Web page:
Keith Davis Jr., a man shot by police in June of 2015 and later charged and convicted of the murder of Kevin Jones, has been granted a new trial.
A hearing for a motion for a new trial, which began on Dec. 1 and continued into today, found Davis’ lawyers focusing on the unreliability of the state’s star witness David Gutierrez, who claimed Davis confessed to him about Jones’ murder. That claim, according to Davis’ lawyers, was impossible given prison layout and permissions.
The defense’s two witnesses were Gutierrez’s former cellmate Ishtahim Butt, and James Harris, the security chief at Jessup Correctional Institution.
Butt testified that he only recently met Davis for the first time, and that he is a practicing Muslim and therefore cannot drink or make alcohol—Gutierrez said Davis bought alcohol from his cellmate, who would’ve been Butt, and that’s how they met and got to talking and Davis to confessing.
Harris testified that permissions would have prevented Davis from entering Butt and Gutierrez’s cell and vice versa.
The defense argued that Gutierrez was the primary factor that made the second trial different from the first trial—most other state witnesses in both trials were related to the police shooting of Davis that led to him being charged with Jones’ murder—and that if Gutierrez’s testimony was not reliable and if the defense now had Butt to challenge Gutierrez’s account, then a new trial was necessary. Additionally, Francis-Williams suggested that Gutierrez’s involvement in a past RICO case was misrepresented to the jury and judge because Gutierrez was not only involved in the drug-dealing elements of it, but also in the disposal of a body, which he burned. On Monday, Judge Lynn Stewart Mays referred to the state’s presentation of Gutierrez’s record as “sanitized.”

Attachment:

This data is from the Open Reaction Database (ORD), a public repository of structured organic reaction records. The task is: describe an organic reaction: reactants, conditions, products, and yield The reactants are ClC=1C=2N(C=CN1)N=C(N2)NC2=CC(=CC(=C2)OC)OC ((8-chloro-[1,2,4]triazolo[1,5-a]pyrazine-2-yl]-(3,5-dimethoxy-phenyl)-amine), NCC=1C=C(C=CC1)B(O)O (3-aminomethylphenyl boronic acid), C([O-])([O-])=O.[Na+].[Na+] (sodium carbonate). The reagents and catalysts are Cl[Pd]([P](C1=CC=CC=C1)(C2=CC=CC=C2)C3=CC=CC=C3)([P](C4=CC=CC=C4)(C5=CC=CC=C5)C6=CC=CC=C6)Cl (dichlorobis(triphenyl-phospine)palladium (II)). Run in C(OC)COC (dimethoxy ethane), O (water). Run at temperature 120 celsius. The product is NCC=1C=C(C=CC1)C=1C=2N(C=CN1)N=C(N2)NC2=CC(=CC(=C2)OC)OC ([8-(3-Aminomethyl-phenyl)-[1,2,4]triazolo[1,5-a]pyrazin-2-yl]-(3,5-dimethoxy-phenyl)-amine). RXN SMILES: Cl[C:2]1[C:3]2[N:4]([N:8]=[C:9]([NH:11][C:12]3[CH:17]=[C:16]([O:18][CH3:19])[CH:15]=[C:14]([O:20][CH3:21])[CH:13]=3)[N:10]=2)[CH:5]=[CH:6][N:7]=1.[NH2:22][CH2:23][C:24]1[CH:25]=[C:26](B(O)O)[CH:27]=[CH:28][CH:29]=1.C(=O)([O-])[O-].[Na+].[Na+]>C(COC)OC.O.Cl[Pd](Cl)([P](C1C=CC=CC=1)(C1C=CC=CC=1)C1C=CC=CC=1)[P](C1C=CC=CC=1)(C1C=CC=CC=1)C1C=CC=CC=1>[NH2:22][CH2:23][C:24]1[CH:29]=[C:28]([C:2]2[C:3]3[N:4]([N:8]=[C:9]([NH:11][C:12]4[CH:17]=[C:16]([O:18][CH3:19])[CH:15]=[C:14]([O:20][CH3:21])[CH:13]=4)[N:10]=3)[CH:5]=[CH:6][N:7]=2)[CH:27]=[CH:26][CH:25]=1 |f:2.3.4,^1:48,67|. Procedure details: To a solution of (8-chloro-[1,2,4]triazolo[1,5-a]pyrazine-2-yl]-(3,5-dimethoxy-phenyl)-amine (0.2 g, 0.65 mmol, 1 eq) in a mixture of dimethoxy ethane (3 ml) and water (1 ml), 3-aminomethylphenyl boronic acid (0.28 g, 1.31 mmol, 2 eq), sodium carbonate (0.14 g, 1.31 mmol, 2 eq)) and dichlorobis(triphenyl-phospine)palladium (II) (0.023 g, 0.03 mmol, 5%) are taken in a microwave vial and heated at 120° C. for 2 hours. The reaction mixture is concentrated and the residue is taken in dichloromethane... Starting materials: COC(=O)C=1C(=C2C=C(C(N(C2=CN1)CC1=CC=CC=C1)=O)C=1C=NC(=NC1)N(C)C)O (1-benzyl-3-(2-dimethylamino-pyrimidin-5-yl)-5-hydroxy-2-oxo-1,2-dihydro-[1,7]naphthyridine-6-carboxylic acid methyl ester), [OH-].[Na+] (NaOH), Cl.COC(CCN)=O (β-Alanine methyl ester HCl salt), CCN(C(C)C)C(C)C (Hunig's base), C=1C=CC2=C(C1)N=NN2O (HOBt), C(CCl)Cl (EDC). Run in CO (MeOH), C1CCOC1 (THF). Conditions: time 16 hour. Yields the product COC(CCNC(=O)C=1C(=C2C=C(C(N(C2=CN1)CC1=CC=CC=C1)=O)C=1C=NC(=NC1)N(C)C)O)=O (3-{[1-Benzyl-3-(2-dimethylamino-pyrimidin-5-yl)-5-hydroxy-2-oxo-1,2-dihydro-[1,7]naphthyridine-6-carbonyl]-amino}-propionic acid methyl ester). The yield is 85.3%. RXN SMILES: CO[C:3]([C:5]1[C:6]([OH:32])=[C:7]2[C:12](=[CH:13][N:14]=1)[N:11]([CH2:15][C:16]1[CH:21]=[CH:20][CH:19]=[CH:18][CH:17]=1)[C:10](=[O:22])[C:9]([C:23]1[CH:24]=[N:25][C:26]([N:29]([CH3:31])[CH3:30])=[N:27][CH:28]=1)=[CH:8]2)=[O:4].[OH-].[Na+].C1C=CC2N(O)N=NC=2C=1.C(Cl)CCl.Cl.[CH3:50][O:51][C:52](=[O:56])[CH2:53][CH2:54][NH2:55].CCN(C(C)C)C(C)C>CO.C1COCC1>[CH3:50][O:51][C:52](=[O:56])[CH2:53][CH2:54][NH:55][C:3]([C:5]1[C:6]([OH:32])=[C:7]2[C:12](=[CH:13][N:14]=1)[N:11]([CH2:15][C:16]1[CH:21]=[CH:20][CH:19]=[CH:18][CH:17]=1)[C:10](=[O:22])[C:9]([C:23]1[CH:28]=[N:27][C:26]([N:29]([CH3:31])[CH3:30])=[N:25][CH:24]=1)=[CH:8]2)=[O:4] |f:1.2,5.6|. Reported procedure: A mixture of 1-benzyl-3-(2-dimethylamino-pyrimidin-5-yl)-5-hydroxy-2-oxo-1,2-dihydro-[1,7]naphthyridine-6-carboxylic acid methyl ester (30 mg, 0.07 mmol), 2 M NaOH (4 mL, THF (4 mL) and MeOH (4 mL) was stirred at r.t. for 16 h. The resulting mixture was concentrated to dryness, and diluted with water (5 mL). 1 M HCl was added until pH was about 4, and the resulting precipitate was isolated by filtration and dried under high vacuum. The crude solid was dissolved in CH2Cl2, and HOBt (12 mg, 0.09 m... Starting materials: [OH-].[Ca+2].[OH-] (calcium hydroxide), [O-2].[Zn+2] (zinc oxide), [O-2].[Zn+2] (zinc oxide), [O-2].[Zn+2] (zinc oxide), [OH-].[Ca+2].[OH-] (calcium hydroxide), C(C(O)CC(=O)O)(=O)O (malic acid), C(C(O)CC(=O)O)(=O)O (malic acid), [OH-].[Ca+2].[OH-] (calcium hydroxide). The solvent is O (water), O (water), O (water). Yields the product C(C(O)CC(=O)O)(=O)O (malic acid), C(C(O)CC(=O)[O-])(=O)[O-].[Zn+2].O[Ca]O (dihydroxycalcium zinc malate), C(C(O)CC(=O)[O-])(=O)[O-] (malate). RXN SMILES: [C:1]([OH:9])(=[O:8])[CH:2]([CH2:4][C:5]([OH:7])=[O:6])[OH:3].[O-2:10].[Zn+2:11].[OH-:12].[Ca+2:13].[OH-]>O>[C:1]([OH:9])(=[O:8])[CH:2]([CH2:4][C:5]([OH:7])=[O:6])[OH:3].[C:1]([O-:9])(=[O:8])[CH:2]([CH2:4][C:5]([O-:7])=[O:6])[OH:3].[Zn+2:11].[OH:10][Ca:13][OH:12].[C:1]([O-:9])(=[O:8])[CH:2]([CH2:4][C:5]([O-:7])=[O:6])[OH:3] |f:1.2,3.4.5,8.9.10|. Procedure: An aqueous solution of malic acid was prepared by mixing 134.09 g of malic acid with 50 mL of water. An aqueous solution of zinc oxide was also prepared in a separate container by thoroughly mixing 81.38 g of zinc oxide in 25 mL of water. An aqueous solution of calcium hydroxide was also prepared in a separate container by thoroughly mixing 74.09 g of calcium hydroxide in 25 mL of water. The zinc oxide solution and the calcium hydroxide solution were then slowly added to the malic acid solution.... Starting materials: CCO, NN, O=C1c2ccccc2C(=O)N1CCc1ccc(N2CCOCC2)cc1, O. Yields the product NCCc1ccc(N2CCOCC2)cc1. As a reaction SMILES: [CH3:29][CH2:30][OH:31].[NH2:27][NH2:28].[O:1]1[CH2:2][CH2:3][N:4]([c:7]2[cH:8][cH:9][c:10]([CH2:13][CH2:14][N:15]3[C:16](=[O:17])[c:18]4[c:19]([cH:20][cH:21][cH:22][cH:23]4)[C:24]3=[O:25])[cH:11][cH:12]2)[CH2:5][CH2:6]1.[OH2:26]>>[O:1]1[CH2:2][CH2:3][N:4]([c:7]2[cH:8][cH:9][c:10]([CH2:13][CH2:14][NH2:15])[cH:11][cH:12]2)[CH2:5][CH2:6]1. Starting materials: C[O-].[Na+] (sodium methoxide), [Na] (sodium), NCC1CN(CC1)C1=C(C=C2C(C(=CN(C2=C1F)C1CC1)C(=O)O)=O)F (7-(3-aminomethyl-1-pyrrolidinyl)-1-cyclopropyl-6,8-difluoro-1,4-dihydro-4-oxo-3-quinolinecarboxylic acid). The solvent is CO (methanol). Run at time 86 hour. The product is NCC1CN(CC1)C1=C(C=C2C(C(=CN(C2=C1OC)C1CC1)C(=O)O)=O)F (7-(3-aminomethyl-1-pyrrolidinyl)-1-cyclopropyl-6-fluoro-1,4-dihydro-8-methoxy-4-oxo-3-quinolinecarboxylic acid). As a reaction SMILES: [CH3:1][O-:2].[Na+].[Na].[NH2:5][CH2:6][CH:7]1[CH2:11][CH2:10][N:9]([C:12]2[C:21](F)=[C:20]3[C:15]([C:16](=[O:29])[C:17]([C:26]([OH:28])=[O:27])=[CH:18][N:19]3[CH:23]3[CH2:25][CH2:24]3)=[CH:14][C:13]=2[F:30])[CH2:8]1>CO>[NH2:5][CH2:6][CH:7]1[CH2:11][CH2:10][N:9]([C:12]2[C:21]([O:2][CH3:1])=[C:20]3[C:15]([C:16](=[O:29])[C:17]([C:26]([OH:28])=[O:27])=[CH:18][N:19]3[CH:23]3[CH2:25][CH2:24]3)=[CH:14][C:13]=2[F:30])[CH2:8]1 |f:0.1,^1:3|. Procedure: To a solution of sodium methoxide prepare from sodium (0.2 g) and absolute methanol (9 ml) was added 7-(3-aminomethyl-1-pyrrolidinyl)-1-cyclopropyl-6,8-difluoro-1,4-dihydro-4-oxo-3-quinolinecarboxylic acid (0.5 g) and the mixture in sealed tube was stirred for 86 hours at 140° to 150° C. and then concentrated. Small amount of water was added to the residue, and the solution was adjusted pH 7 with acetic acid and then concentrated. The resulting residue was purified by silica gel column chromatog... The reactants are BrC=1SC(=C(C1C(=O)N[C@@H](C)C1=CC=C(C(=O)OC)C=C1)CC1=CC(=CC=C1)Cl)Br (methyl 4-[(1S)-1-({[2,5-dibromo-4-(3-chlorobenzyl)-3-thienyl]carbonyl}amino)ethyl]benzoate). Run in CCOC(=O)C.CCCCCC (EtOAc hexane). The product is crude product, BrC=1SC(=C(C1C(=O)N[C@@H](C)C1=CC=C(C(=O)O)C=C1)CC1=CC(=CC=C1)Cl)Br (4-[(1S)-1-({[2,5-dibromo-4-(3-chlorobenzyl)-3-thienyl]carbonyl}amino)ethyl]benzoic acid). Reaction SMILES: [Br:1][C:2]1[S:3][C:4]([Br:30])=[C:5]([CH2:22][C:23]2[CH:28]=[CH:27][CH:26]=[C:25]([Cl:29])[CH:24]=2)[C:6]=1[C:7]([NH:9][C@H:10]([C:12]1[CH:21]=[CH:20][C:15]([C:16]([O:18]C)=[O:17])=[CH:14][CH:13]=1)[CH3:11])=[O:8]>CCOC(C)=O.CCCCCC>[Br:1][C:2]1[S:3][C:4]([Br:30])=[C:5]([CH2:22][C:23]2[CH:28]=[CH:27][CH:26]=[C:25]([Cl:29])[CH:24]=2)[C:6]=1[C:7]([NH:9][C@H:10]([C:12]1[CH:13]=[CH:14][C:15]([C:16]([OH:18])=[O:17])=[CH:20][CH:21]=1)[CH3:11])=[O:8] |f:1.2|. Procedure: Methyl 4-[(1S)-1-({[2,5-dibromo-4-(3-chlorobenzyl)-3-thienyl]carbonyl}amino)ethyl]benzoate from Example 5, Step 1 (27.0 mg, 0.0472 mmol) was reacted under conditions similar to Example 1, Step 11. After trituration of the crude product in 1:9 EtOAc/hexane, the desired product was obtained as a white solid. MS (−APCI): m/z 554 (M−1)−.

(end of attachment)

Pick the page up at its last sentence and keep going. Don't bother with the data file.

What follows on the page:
For a motions hearing, it was particularly dramatic—in part because of Baltimore Bloc’s demand that people in support of Davis “pack the court,” which led to a fairly full courtroom and also a number of strange and compelling moments. During his testimony, Butt explained how he learned about Gutierrez’s allegations and said a lawyer, Jeremy Eldridge, had visited him. Judge Mays chastised Frances-Williams for what she said at least “looked like” she was shaking her head and “coaching” Butt.
Butt, who is doing 30 years for the sexual abuse of a 14-year-old girl, said that he was there to “clear his name” in regards to alcohol sale and consumption as a Sunni Muslim. But Judge Mays blurted out an angry aside challenging Butt’s statement, referring to his “child abuse” charge. Mays, who seemed exasperated by the nearly day-long hearing on Friday, also quoted the 1942 Bette Davis vehicle “Now, Voyager” (“Oh, Jerry, don’t let’s ask for the moon, We have the stars”) to Frances-Williams, who argued for a while about a supplement to the motion.
Similar to both murder trials for Davis, the State’s argument mostly focused on circumstantial evidence: that it was possible Davis could have gone to another inmate’s cell despite not being permitted (SAO’s Andrea Mason invoked recent news that a guard at Jessup is also a Crip) and that Davis also could have spoken to Gutierrez “during chow” (Gutierrez specifically testified that the conversation happened in his cell).
It is something of a victory for local activists and Davis’ wife Kelly, who have been calling attention to Davis’ situation since 2015.
“It doesn’t open the door to let him out, but I feel he’s been at least partially vindicated,” Kelly Davis said. “No matter what you believe, no matter what you thought, he did not do this. He should not have been convicted behind the dirty antics of the State’s Attorney’s Office. This is just one step closer to getting him home where he belongs.”
“We respect the judge’s decision,” Melba Saunders, director of communications for the SAO said in a statement. “And look forward to presenting the facts of this case again in the pursuit of justice for the family of Mr. Jones.
This will be the third time he has been tried for Jones’ murder.
Kelly Davis will hold a press conference in front of the State’s Attorney’s Office today at 3:30 p.m.
Additional reporting by Baynard Woods.